Kegel exercises are widely recommended for those who want to strengthen their pelvic floor muscles, especially those experiencing urinary incontinence. The most attractive feature of Kegel exercises is their simplicity — you can do them whenever and wherever you want. In fact, they’re so discreet that you can do them while standing in a queue at a grocery store, traveling in a metro, or anywhere else.
But what are Kegel exercises, how do they work, and how can you perform them? This article provides all the information you need about Kegel exercises.
What are Kegel Exercises?
Kegel exercises are clench-and-release exercises that strengthen your pelvic floor muscles, i.e., the muscles in the region between your hips. The pelvis holds the reproductive organs, and the pelvic floor muscles form a series of tissues that support the bottom of the pelvis, keeping your internal organs in place. Weakened pelvic floor muscles lead to the loss of bladder control and urinary incontinence.
The Need for Kegel Exercises
Kegel exercises are useful for men and women with weakened pelvic floor muscles.
Women often experience weakened pelvic floor muscles due to aging, weight fluctuations, hormonal changes, childbirth, and pregnancy. In women, the pelvic floor muscles support the bowels, bladder, and womb, and when they’re weak, the organs lower into the vagina, leading to extreme discomfort and the loss of bladder control.
Men experience weakened pelvic floor muscles due to aging, underlying medical conditions, or after prostate surgeries. In the case of men, the loss of support of the pelvic floor muscles leads to urinary and fecal incontinence. Kegel exercises serve the same function in men and women — strengthen the pelvic floor muscles and restore urinary control.
Understanding the Pelvic Floor Muscles
Most people have difficulty while trying to local the pelvic floor muscles to concentrate on. The following are tips to identify them:
- Insert a clean finger inside your vagina and tighten the vaginal canal around your fingers to locate the muscles.
- Stop your urine mid-flow to identify the pelvic floor muscles. However, you should only use this method to identify the pelvic floor muscles, and you shouldn’t make a habit of stopping your urine mid-flow.
- If you contact your gynecologist, they may provide a vaginal cone to help you identify the pelvic floor muscles. The gynecologist places the vaginal cone into the vagina, and you use your pelvic floor muscles to keep it in place.
Men also struggle while locating the correct group of pelvic floor muscles responsible for urinary incontinence. The following are tips to identify the correct pelvic floor muscles:
- Insert a clean finger into the rectum and squeeze it without tightening your thighs, buttocks, or abdomen. You’ll use the pelvic floor muscles to squeeze your finger.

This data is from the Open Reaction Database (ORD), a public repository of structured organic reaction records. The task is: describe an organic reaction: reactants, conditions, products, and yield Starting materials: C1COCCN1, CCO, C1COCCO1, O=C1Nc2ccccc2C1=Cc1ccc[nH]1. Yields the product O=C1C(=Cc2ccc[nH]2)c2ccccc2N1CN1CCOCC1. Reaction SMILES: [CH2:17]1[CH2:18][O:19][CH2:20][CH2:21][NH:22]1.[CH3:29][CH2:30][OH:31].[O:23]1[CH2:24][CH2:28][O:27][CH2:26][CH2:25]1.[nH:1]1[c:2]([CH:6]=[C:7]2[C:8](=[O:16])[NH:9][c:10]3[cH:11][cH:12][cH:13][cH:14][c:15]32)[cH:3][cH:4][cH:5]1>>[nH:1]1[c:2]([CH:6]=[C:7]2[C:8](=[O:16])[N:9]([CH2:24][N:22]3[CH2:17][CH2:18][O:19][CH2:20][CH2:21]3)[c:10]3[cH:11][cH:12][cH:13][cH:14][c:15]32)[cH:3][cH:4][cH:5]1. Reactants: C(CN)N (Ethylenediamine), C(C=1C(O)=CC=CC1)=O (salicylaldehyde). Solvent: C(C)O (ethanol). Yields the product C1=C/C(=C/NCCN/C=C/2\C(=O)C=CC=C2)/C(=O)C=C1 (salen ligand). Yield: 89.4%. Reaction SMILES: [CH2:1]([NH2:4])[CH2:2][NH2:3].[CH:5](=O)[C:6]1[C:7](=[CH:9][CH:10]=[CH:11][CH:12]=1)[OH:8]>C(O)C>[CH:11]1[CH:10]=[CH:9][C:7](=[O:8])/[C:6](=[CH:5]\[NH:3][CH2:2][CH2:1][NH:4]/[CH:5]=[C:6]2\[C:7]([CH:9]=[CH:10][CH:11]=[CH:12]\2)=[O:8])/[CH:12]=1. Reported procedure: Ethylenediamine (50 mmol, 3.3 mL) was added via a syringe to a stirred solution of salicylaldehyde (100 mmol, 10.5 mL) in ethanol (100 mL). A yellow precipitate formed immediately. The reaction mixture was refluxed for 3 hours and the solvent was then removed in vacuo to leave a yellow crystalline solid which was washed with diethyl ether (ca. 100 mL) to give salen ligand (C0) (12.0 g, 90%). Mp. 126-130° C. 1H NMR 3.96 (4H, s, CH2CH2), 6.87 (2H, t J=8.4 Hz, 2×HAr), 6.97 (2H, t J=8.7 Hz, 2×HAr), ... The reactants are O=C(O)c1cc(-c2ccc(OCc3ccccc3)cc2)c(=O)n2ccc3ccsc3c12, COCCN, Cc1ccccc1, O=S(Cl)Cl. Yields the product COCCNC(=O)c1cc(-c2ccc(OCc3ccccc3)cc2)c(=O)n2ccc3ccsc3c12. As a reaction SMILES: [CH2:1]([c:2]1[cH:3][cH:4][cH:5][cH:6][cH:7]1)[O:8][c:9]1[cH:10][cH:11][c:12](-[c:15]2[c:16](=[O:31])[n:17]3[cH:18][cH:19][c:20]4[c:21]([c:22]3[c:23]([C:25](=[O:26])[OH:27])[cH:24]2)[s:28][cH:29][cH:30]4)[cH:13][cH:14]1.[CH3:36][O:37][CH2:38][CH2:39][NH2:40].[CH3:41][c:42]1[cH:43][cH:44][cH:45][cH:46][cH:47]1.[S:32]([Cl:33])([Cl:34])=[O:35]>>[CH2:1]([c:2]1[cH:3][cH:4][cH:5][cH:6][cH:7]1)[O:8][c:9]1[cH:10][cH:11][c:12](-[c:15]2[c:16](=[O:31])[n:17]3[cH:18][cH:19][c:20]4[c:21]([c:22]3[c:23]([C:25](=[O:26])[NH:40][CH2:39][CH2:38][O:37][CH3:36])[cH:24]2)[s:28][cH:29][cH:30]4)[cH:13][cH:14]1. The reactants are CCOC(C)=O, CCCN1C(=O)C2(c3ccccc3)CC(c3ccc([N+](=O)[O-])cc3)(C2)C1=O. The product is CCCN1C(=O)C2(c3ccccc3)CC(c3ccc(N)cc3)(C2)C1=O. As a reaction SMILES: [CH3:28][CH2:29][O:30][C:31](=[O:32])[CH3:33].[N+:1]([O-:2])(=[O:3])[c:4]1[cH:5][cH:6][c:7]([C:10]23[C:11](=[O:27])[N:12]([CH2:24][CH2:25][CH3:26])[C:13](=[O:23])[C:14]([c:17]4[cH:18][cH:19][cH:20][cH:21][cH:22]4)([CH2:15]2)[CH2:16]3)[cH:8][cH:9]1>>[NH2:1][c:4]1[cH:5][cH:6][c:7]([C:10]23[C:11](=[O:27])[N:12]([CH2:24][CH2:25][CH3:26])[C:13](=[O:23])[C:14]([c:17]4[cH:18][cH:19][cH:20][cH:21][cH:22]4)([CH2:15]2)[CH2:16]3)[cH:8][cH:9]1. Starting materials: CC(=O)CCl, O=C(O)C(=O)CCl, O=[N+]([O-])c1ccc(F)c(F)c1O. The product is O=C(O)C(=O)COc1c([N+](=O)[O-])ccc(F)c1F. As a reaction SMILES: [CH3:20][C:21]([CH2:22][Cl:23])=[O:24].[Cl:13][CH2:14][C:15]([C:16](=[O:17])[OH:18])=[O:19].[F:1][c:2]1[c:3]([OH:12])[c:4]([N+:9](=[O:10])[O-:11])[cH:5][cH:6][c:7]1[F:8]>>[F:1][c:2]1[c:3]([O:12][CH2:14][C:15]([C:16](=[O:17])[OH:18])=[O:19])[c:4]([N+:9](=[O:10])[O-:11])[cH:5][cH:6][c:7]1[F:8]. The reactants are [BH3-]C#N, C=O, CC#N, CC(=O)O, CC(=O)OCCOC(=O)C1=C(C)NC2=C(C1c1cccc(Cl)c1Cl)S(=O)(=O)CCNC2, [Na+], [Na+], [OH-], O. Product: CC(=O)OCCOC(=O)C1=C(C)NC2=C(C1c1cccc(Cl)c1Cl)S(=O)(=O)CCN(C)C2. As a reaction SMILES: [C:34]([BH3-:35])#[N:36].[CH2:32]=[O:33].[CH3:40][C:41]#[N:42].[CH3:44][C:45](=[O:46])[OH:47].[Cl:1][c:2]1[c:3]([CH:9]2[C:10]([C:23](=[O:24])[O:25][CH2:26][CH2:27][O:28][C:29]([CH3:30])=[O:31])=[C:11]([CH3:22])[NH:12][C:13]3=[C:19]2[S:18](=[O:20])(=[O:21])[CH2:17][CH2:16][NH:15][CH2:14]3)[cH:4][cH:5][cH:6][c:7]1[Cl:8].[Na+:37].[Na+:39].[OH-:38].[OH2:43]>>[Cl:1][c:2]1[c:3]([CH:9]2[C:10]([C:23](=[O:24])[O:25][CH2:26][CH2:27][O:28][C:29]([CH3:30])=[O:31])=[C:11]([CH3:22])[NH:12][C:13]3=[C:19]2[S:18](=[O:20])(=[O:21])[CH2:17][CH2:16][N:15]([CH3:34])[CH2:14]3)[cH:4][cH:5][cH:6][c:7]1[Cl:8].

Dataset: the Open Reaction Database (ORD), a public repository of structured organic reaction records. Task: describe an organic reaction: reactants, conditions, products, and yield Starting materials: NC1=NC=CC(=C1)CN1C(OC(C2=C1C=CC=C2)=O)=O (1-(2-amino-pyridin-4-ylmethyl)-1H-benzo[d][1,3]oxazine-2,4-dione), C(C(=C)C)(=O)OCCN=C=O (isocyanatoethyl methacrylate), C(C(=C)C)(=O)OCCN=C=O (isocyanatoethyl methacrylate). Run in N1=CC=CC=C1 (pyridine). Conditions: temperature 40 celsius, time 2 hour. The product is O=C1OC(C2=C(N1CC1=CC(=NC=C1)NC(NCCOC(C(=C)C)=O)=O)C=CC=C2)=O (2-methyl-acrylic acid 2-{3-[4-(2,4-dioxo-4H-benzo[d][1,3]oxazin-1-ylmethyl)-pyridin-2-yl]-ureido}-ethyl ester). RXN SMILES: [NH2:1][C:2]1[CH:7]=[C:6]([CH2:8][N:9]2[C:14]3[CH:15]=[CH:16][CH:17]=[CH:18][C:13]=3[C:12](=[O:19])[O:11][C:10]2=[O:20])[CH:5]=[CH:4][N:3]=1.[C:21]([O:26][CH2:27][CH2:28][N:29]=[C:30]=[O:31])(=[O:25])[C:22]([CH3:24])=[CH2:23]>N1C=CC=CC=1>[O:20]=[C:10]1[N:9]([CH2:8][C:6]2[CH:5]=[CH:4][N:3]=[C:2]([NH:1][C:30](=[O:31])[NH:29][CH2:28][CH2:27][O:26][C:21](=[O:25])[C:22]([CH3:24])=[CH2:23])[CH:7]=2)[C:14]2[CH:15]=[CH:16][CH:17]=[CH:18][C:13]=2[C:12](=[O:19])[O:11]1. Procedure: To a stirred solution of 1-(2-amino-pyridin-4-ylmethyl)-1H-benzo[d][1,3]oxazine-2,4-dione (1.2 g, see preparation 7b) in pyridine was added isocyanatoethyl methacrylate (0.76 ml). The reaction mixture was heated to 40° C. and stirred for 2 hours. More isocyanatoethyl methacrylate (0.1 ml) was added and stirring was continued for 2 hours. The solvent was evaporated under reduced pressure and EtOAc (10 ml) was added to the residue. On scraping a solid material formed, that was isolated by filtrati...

- When you feel like passing gas, identify the muscles used to stop the gas.
- Stop your urine mid-flow and identify the muscles used, but don’t do this regularly.
- If you can’t locate them on your own, contact your doctor for help. They may use biofeedback to locate the pelvic floor muscles.
Step-by-Step Guide to Kegel Exercises
- Lie down or sit somewhere comfortable.
- Contract the pelvic floor muscles for up to 5 seconds.
- Relax for up to 5 seconds.
- Contract and relax the pelvic floor muscles at least 10 times.
Tips for Kegel Exercises
- When you first start, you should perform the Kegel exercises while lying down or sitting comfortably in your home. As you become more comfortable with the exercises, you can do them anytime and anywhere.
- While performing Kegel exercises, avoid contracting your abdominal muscles, buttocks, legs, or other muscles. Place your hands on your belly to avoid abdominal contractions.
- Increase the length of contractions gradually. If you’re comfortable with 5 seconds, then move up to 10 seconds and so on.
- Perform 30 to 40 Kegel exercises (3 to 4 sets) per day, spreading out each session over the entire day. Set a reminder on your phone to do the exercises. Since they’re stealth exercises, you can also do them while waiting at stoplights, grocery shopping, or riding the elevator.
- Spread a few 2-3 second contractions between your sessions for diversity.
- Do Kegels when you feel the urgent need to urinate and doubt if you can make it to the restroom in time. The Kegels will buy you enough time to find a restroom.
- Have patience — it may take several months to see the results of your Kegel exercises.
- If the Kegel exercises don’t work, contact a doctor to discuss other methods for your urinary incontinence.
- Don’t go overboard with the Kegel exercises.